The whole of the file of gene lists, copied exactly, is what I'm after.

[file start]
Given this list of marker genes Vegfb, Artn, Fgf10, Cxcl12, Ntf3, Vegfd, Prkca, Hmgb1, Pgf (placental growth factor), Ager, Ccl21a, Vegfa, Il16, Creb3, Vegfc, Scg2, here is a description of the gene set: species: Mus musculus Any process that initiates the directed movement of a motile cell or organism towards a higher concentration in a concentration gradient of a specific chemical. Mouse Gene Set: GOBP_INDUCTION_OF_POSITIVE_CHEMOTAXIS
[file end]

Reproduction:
Given this list of marker genes Vegfb, Artn, Fgf10, Cxcl12, Ntf3, Vegfd, Prkca, Hmgb1, Pgf (placental growth factor), Ager, Ccl21a, Vegfa, Il16, Creb3, Vegfc, Scg2, here is a description of the gene set: species: Mus musculus Any process that initiates the directed movement of a motile cell or organism towards a higher concentration in a concentration gradient of a specific chemical. Mouse Gene Set: GOBP_INDUCTION_OF_POSITIVE_CHEMOTAXIS